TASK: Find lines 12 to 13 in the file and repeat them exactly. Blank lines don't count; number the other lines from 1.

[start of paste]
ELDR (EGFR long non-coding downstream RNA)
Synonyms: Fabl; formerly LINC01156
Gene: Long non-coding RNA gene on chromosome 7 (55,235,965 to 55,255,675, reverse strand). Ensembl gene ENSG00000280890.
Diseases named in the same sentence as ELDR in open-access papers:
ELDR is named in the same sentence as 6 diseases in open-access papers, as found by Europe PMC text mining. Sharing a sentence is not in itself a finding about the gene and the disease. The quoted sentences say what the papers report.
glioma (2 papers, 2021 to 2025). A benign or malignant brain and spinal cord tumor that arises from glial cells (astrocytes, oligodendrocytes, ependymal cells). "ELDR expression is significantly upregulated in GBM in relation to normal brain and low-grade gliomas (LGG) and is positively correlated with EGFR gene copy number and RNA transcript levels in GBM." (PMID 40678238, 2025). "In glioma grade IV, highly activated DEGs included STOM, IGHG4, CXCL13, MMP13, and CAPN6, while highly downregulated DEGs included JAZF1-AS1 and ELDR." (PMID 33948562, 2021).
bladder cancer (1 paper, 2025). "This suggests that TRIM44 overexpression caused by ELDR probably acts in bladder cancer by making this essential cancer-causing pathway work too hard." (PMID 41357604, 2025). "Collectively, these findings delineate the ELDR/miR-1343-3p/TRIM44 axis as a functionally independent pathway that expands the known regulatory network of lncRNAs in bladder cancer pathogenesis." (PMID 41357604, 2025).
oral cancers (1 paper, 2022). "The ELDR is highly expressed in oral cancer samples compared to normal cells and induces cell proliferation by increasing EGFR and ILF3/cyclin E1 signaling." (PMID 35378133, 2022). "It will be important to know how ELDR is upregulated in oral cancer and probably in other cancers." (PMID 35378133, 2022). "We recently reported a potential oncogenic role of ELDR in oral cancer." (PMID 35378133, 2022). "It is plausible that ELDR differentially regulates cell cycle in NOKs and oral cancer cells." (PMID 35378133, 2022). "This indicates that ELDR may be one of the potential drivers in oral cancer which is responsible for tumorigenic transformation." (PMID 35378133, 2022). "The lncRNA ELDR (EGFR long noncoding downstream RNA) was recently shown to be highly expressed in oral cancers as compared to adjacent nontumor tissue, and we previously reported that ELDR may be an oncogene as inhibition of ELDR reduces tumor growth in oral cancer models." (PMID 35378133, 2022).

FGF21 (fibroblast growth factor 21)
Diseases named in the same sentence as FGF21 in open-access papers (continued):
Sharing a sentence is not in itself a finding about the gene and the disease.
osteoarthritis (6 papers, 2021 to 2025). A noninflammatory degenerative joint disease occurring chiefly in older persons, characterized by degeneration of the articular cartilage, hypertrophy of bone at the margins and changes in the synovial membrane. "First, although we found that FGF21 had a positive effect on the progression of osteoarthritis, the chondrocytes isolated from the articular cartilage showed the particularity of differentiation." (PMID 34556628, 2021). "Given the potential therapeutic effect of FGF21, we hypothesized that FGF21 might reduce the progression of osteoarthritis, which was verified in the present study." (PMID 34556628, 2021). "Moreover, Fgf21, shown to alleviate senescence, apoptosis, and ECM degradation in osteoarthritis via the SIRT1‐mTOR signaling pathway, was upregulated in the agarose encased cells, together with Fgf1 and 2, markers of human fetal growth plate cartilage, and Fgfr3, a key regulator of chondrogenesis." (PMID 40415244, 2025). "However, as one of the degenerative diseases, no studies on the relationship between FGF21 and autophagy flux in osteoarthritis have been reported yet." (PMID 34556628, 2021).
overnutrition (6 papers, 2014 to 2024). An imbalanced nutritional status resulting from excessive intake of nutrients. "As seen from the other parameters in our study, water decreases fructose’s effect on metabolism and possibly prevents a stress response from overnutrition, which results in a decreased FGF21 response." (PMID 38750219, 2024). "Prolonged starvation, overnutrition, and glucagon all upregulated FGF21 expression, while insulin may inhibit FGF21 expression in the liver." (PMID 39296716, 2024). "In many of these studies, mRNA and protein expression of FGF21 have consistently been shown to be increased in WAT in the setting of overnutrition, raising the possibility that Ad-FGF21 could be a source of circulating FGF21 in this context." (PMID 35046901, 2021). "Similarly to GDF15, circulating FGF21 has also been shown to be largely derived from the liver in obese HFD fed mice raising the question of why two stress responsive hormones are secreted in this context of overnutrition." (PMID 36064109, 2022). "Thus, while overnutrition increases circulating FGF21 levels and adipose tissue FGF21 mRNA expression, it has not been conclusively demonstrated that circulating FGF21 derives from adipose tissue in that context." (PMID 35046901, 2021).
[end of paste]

osteoarthritis (6 papers, 2021 to 2025). A noninflammatory degenerative joint disease occurring chiefly in older persons, characterized by degeneration of the articular cartilage, hypertrophy of bone at the margins and changes in the synovial membrane. "First, although we found that FGF21 had a positive effect on the progression of osteoarthritis, the chondrocytes isolated from the articular cartilage showed the particularity of differentiation." (PMID 34556628, 2021). "Given the potential therapeutic effect of FGF21, we hypothesized that FGF21 might reduce the progression of osteoarthritis, which was verified in the present study." (PMID 34556628, 2021). "Moreover, Fgf21, shown to alleviate senescence, apoptosis, and ECM degradation in osteoarthritis via the SIRT1‐mTOR signaling pathway, was upregulated in the agarose encased cells, together with Fgf1 and 2, markers of human fetal growth plate cartilage, and Fgfr3, a key regulator of chondrogenesis." (PMID 40415244, 2025). "However, as one of the degenerative diseases, no studies on the relationship between FGF21 and autophagy flux in osteoarthritis have been reported yet." (PMID 34556628, 2021).
overnutrition (6 papers, 2014 to 2024). An imbalanced nutritional status resulting from excessive intake of nutrients. "As seen from the other parameters in our study, water decreases fructose’s effect on metabolism and possibly prevents a stress response from overnutrition, which results in a decreased FGF21 response." (PMID 38750219, 2024). "Prolonged starvation, overnutrition, and glucagon all upregulated FGF21 expression, while insulin may inhibit FGF21 expression in the liver." (PMID 39296716, 2024). "In many of these studies, mRNA and protein expression of FGF21 have consistently been shown to be increased in WAT in the setting of overnutrition, raising the possibility that Ad-FGF21 could be a source of circulating FGF21 in this context." (PMID 35046901, 2021). "Similarly to GDF15, circulating FGF21 has also been shown to be largely derived from the liver in obese HFD fed mice raising the question of why two stress responsive hormones are secreted in this context of overnutrition." (PMID 36064109, 2022). "Thus, while overnutrition increases circulating FGF21 levels and adipose tissue FGF21 mRNA expression, it has not been conclusively demonstrated that circulating FGF21 derives from adipose tissue in that context." (PMID 35046901, 2021).